On Saturday at 10 p.m. the 75th Martha’s Vineyard Striped Bass and Bluefish Derby weigh-in station will close its doors. Despite a pandemic and striped bass being out of contention, the annual tournament has been a success on all levels.

Blues, bonito and albies have been biting from the opening bell, and fish have crossed the scales in record numbers throughout the derby (nearly 10,000 pounds weighed in as of Thursday). The filet program, which traditionally donates fresh fish to senior centers, expanded to partner with Island Grown Initiative and help people in need all over the Island.

The derby also provided the perfect social-distancing pastime, easing the pain for 3,222 fishermen of a spring and summer spent in partial lockdown.

Joe Horton at derby headquarters. — Mark Alan Lovewell

“The fishing has been phenomenal,” said derby committee chairman Joe El-Deiry. “We are so glad we were able to make the derby happen this year.”

And on Sunday a key will turn a lock and a grand prize winner will be the new owner of a Cape Codder 19 boat, courtesy of Cape Cod Marine.

The closing ceremony will be different this year, with only the six leaders of each division and one friend each attending the ceremony in person. The six division leaders will choose an envelope with a key in it and then derby president John Custer will test the keys in the lock.

The ceremony will be broadcast live on MVTV (cable channel 13) beginning at 2 p.m., and will be live streamed on the derby Facebook page.

Earlier in the day there will also be a drive-by pick up for the division and special awards from 10 a.m. to noon at the Edgartown School.

Looking for luck at Moshup Beach in Aquinnah. — Jeanna Shepard

As of Thursday, division leaders are Christopher P. Belezos’s with a 17.86-pound boat caught; Peter C. Shepardson’s with 12.98-pound shore caught bluefish; Stephen W. Luce’s with a 11.4-pound boat caught false albacore; Rudy S. Sanfilippo’s with a 13.7-pound shore caught false albacore; Greg G. Clark’s with a 12.34-pound boat caught bonito; and John Thurgood’s with a 10.48-pound shore caught bonito.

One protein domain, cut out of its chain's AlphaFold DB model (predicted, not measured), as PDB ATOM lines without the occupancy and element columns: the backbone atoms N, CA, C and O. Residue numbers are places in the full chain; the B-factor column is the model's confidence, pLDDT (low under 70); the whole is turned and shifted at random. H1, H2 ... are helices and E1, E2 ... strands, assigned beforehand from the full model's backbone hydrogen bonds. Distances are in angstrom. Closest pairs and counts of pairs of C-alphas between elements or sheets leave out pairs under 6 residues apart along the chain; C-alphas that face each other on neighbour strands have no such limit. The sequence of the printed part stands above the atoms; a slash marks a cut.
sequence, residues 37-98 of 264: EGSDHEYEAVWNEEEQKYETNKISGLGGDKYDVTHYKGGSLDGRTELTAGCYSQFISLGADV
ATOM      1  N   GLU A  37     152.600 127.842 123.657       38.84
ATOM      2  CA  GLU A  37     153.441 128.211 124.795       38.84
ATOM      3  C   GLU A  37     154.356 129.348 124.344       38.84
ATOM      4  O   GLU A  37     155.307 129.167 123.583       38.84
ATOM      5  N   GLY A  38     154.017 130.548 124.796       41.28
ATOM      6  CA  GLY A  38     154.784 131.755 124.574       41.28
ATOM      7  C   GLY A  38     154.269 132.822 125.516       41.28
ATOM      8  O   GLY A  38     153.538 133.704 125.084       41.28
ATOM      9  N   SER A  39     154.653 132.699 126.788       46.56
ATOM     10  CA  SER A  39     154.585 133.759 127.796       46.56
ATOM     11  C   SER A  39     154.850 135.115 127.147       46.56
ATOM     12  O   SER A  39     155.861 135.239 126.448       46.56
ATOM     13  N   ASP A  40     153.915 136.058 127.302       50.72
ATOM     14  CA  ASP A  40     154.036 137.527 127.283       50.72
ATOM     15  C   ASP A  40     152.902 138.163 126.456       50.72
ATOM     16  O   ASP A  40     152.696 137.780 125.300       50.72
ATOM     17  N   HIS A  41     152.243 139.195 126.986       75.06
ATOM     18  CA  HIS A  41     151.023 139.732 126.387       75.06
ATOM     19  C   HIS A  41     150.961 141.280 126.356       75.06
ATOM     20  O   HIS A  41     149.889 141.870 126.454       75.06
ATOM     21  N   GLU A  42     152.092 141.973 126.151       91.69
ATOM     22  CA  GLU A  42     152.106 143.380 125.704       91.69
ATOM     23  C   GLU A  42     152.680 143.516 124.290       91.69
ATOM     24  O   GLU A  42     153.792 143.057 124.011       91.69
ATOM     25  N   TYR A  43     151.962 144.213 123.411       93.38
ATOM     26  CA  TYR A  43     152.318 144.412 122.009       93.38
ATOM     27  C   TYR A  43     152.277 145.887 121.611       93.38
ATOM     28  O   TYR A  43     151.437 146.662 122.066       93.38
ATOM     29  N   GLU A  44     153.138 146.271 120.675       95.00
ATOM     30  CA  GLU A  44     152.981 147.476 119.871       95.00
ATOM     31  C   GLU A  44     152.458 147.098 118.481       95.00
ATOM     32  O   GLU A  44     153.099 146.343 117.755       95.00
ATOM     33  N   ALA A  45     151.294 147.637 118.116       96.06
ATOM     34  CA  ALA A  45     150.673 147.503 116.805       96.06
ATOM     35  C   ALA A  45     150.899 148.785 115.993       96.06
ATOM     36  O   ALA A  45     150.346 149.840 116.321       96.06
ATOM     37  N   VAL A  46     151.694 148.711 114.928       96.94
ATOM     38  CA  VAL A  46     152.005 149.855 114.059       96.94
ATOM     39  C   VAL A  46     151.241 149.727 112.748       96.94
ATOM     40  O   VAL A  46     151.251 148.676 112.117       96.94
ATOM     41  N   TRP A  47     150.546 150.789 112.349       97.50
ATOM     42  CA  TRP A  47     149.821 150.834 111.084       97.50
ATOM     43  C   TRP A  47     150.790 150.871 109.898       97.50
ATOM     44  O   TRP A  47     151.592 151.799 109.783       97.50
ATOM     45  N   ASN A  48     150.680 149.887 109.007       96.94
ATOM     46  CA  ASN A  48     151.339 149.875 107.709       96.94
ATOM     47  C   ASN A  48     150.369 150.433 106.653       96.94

But the derby has always been about much more than prizes. Like the story of 10-year-old William Connell who has been visiting the Vineyard with his mother Tracy Wadsworth and fishing the derby. Last weekend he fished off the Owen Park pier, his favorite spot, when he left his tackle box behind on the dock. When he returned the next day the tackle box had been cleaned out.

“I had watched him load the tackle box up with everything we would need to fish, the both of us,” Ms. Wadsworth said. “I knew how much care he had put into choosing just the right lures, two flashlights and his new bait knife.”

She contacted Wilson Kerr at derby headquarters to help spread the word about William’s missing gear in case it turned up. When the derby committee members heard that a young, avid derby fisherman had lost all his tackle they decided to help out.

Mr. Kerr said derby committee member David Nash secured William a new derby hat and pin as close to William’s number as possible. Mr. Nash also collected lightly-used tackle from members of the Martha’s Vineyard Surfcasters Association. Mr. Kerr and Mr. Custer then put together a new tackle box with even more lures, a headlamp and a new bait knife.

Flyfishing the gut on Chappy. — Ray Ewing

On Saturday night at the Owen Park pier, Mr. Kerr and Mr. El-Deiry surprised William with his new lures and gear.

“We told [William] we understood what had happened and said that he fishes hard and is really part of what makes the derby so special,” Mr. Kerr said.

“It’s about understanding that we were all taught to fish when we were little,” Mr. Kerr continued. “Someone took us out on the beach at four in the morning in the cold. This was a moment, especially this year with what everyone has been going through, to pay that back because we’ve all been given the same thing.”